Observational studies and the difficult quest for causality: lessons from vaccine effectiveness and impact studies

Marc Lipsitch, Ayan Jha, Lone Simonsen

Research output: Contribution to journalJournal articleResearchpeer-review

Abstract

Although randomized placebo-controlled trials (RCT) are critical to establish efficacy of vaccines at the time of licensure, important remaining questions about vaccine effectiveness (VE)—used here to include individual-level measures and population-wide impact of vaccine programmes—can only be answered once the vaccine is in use, from observational studies. However, such studies are inherently at risk for bias. Using a causal framework and illustrating with examples, we review newer approaches to detecting and avoiding confounding and selection bias in three major classes of observational study design: cohort, case-control and ecological studies. Studies of influenza VE, especially in seniors, are an excellent demonstration of the challenges of detecting and reducing such bias, and so we use influenza VE as a running example. We take a fresh look at the time-trend studies often dismissed as ‘ecological’. Such designs are the only observational study design that can measure the overall effect of a vaccination programme [indirect (herd) as well as direct effects], and are in fact already an important part of the evidence base for several vaccines currently in use. Despite the great strides towards more robust observational study designs, challenges lie ahead for evaluating best practices for achieving robust unbiased results from observational studies. This is critical for evaluation of national and global vaccine programme effectiveness.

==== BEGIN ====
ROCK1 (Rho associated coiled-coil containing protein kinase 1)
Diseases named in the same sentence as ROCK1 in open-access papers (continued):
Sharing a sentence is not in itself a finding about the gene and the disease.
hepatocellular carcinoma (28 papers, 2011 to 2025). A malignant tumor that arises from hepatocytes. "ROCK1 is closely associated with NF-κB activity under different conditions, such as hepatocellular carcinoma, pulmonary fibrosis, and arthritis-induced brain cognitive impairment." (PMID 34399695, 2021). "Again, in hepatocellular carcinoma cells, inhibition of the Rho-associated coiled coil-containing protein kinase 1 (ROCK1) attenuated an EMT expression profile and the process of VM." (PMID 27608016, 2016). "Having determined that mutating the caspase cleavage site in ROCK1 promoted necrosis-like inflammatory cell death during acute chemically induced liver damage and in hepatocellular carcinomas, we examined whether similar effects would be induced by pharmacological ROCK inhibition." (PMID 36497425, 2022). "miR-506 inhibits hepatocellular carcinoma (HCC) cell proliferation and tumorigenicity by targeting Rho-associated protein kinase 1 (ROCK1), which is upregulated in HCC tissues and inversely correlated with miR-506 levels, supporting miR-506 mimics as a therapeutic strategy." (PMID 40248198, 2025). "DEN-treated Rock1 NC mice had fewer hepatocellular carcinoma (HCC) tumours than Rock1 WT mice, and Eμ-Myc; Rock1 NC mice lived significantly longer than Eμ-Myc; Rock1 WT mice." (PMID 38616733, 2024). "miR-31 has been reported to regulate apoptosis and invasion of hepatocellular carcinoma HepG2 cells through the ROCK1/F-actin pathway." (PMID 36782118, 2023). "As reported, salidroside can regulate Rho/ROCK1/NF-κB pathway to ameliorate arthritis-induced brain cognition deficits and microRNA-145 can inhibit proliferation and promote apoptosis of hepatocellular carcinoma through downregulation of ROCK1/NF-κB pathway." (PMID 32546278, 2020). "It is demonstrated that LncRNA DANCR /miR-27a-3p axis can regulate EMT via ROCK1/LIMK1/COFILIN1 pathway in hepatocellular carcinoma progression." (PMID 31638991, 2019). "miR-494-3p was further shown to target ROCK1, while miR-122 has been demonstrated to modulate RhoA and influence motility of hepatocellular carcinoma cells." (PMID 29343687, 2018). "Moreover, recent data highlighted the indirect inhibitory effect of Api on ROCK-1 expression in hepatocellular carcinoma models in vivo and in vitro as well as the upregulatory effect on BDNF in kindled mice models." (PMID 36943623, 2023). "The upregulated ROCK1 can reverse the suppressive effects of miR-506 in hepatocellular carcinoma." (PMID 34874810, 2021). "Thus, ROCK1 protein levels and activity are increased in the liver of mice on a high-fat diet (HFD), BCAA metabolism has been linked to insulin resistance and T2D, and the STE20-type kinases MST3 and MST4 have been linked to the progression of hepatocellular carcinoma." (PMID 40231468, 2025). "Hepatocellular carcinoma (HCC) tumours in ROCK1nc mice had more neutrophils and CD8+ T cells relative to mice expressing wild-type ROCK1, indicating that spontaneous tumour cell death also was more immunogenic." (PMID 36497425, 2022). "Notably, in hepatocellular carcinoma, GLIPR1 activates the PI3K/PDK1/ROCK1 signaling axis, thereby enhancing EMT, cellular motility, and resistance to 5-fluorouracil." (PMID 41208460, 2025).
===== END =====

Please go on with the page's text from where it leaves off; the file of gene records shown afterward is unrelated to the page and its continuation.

Original languageEnglish
JournalInternational Journal of Epidemiology
Volume45
Issue number6
Pages (from-to)2060–2074
ISSN0300-5771
DOIs
Publication statusPublished - 1 Jul 2016
Externally publishedYes

Keywords

  • observational studies
  • case-control studies
  • epidemiologic methods
  • test-negative design
  • negative control
  • ecological study

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